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Re: SEM: Face-to-Face version of approaches document

From: Pat Hayes <phayes@ai.uwf.edu>
Date: Mon, 8 Apr 2002 03:20:10 -0400
Message-Id: <p05101509b8d62b3a2243@[]>
To: Jeff Heflin <heflin@cse.lehigh.edu>
Cc: www-webont-wg@w3.org
>6) I'm not sure about this one. I am leaning in favor of it, because it
>appears to me to be simple entailment. If we translate this into FOL
>with unary classes for predicates, then this seems to say that:
>Student(john) AND Employee(john)
>I can't see how we could have a semantics that doesn't say that. But
>since Pat Hayes is arguing against this, and he is more of a logic
>expert than I could ever hope (or want ;-) ) to be, I must be missing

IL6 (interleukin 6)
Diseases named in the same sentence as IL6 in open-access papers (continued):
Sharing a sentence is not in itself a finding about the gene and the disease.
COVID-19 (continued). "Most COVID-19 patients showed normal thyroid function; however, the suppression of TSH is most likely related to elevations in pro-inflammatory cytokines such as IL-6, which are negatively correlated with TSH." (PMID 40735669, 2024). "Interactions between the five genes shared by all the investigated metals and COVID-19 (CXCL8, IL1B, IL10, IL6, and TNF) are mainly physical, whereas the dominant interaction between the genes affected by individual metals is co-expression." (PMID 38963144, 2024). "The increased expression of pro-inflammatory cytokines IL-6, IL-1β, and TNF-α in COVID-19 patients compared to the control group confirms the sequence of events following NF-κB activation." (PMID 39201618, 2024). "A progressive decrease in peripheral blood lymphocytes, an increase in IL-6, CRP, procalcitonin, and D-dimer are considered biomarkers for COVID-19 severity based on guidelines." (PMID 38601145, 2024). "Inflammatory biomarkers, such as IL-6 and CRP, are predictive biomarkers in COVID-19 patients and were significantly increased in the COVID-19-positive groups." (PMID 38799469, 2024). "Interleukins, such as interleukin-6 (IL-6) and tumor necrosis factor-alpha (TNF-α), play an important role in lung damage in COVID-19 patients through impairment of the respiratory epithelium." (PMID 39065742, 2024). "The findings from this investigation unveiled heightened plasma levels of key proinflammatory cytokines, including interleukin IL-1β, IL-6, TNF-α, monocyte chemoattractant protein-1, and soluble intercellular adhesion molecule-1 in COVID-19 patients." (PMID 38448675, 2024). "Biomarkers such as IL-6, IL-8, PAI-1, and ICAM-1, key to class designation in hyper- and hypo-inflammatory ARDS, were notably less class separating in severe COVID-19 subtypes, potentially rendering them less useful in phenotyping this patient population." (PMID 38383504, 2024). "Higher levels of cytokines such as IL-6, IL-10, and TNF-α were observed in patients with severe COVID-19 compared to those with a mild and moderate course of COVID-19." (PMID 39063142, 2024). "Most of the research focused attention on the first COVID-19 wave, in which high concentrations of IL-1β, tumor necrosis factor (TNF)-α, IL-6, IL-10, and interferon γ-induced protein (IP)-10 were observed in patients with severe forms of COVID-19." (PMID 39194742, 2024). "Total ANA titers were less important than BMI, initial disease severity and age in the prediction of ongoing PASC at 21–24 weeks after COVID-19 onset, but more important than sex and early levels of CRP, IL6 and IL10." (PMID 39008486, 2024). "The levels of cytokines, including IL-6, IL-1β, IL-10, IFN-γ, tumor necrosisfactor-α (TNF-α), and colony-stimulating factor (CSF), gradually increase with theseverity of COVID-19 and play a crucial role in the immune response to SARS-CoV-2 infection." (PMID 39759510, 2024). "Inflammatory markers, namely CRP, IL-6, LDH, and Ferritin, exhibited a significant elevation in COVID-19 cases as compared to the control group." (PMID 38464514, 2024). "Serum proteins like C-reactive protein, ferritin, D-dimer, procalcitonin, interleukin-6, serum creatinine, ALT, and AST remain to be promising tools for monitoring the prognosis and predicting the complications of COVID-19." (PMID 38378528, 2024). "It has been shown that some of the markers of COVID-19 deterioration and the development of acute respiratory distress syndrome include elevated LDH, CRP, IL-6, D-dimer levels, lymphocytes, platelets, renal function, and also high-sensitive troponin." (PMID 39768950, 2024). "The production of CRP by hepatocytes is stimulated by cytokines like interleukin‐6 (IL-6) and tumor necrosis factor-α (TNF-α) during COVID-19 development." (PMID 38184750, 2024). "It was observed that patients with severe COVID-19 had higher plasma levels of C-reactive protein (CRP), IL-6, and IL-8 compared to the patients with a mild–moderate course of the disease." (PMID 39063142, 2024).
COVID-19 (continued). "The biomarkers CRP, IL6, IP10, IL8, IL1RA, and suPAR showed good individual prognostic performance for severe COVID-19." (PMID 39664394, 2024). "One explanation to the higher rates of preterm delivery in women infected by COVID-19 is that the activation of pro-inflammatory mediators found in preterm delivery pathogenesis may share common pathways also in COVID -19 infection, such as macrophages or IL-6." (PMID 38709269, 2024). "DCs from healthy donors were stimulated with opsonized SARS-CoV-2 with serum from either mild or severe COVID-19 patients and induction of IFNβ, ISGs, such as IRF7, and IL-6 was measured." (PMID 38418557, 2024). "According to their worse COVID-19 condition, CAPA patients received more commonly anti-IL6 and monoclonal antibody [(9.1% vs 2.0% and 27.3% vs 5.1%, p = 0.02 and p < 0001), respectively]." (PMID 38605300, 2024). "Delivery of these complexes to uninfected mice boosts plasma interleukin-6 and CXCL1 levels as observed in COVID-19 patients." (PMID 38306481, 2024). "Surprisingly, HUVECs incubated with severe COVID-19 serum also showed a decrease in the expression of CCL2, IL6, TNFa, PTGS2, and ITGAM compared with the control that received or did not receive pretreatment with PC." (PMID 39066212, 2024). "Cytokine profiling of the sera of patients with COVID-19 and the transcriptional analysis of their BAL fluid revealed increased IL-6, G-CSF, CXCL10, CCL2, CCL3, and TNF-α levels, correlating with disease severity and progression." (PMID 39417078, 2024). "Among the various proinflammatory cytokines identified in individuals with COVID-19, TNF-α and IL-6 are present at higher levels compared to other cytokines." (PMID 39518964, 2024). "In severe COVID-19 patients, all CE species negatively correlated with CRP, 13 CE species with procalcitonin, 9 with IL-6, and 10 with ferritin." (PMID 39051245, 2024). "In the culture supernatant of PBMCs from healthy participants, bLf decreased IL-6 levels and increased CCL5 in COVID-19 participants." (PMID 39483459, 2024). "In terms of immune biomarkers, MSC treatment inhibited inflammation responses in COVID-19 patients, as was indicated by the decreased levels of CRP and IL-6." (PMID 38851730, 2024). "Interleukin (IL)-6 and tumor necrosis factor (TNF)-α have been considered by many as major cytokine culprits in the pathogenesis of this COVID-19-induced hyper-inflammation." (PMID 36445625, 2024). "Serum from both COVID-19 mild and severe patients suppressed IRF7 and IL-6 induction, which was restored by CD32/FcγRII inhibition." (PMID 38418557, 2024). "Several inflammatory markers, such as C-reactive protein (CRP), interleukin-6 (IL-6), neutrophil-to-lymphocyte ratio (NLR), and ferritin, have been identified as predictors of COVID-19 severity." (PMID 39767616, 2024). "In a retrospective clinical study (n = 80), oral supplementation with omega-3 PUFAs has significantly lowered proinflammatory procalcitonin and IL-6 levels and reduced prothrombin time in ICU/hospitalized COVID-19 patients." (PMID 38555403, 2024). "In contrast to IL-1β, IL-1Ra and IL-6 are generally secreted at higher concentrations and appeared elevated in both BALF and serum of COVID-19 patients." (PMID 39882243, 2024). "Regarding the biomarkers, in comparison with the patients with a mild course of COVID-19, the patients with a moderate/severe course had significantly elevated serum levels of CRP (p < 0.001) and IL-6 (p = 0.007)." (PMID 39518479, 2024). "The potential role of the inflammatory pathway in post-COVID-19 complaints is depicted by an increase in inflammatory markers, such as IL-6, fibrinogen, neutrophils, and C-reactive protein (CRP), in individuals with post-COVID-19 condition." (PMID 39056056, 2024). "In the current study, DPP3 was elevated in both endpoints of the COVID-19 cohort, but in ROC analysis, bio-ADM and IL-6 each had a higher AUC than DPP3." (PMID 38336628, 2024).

>something here.

Just to clarify. Im not arguing against the inference, obviously. Im 
arguing against the claim that the only way to justify this inference 
is by asserting that a class (an intersection) *exists*. As Jeff 
says, if we translate it into logic, the inference is obvious, and (I 
would add) doesn't require reasoning about the existence of sets, or 
the inclusion of any sets in the domain of discourse. Its often 
called &-introduction, and its probably the simplest inference rule 
ever stated, except possibly the duplication rule in linear logic 
(infer P from P).

Maybe we should just translate all this stuff into logic and see what 
we get; it would almost certainly be simpler than what we have right 
now. After all, it *is* logic really, as everyone knows, right? I 
mean, nobody here thinks that DLs and frame languages are 
fundamentally *different* from logic, do they? They are just ways of 
protecting the innocent from the sight of naked quantifiers, right?


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Received on Monday, 15 April 2002 10:57:39 UTC

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